I could be forgiven for thinking I had slipped into heaven this morning when I visited Marchants Hardy Plants in East Sussex, on the first day of their autumn sale. With only two weeks to go until they close for the winter, there is 25% off all plants and I did not come home empty handed.
It was the perfect October morning, with warm weather in from the Sahara and brilliant blue skies offsetting perfectly the beautifully textured grasses and hardy perennials that Marchants specialises in.
Graham Marchant, a former opera singer turned acclaimed horticulturist, grows all the plants himself from cuttings with the help of a small team. As well as the nursery there is an inspiring garden, with planting worthy of Piet Oudolf, which costs a small extra fee to visit.
I was shopping for plants for an empty border and a couple of empty patches around my garden, as well as for a friend who I am helping with her garden. She wants a palette of pinks, purples, whites and blues, and I largely stuck with this as these colours will suit my bare patches.
I bought a pink Persicaria for both of us. Graham helped me find just the right colour and size as I was being quite particular. Then I chose three purple Salvia ‘Caradonna’ for my friend as well as a Perovskia ‘Blue Spire’. I was after a Stipa tenuissima for both of us, but this being the end of the season, there was only one left, so I bought it for my friend and opted for a reddish tipped Miscanthus ‘Adagio’ for myself. To go with the swishy Miscanthus, I chose a starry Aster ‘Little Carrow’ – you can see this combination in the picture above.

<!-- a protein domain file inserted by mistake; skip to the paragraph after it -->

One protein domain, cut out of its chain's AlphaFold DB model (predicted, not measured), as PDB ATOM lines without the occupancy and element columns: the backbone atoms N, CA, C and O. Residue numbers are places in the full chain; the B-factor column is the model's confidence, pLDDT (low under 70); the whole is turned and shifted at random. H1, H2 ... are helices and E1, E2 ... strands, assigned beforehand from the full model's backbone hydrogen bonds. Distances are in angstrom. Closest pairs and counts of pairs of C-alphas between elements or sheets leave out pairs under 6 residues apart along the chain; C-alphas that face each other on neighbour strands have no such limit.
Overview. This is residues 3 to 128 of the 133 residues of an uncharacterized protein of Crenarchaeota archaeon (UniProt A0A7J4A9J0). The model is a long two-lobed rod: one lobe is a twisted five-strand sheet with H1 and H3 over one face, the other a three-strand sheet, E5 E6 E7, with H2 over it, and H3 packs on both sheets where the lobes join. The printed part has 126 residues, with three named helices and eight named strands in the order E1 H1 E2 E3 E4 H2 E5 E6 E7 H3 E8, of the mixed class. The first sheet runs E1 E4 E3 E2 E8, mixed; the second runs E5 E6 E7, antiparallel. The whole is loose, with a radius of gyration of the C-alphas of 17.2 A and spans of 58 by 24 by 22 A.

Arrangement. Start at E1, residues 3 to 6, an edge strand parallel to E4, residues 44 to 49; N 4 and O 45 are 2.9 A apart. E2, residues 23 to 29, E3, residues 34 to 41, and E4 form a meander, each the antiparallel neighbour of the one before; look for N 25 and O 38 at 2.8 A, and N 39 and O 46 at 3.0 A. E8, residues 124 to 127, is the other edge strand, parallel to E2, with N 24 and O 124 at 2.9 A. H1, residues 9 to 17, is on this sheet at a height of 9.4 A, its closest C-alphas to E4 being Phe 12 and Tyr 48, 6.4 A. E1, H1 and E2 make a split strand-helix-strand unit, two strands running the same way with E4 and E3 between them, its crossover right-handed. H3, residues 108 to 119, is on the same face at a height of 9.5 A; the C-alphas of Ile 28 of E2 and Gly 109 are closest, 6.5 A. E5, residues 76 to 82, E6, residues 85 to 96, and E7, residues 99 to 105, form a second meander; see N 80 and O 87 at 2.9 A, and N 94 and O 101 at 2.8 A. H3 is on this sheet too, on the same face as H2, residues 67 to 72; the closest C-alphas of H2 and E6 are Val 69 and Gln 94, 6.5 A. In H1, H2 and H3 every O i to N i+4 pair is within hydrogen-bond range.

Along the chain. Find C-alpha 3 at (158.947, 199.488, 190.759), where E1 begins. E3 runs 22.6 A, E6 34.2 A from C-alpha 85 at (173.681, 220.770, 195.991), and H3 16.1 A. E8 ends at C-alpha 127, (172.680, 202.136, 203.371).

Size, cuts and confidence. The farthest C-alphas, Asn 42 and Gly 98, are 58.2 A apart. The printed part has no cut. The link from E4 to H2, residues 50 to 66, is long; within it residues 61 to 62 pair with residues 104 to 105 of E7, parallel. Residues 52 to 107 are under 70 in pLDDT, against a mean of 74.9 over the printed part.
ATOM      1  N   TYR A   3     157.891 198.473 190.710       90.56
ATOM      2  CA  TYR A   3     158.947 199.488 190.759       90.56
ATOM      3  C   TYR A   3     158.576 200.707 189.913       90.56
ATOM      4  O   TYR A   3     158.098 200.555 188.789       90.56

I was blown away by this dreamy clump of Salvia uliginosa or Bog Salvia, so I bought one for myself and will give it plenty of space to grow.
Graham and his team grow their own varieties. I have been looking for a blue geranium, so opted for a Geranium pratensis ‘Southease’, named after a local village. I also bought a couple of Marchants’ own Astrantia major – one for me and one for my friend and I couldn’t resist a blue campanula favoured by the late Christopher Lloyd.
Once my mum and I had made our selections and paid for them – packing them away in boxes we had brought with us, as Marchants ask customers to bring their own boxes if they can – we took a stroll around the gardens. They couldn’t have looked more stunning than they did on this early October morning and it was great to see some of the plants we had just bought in situ.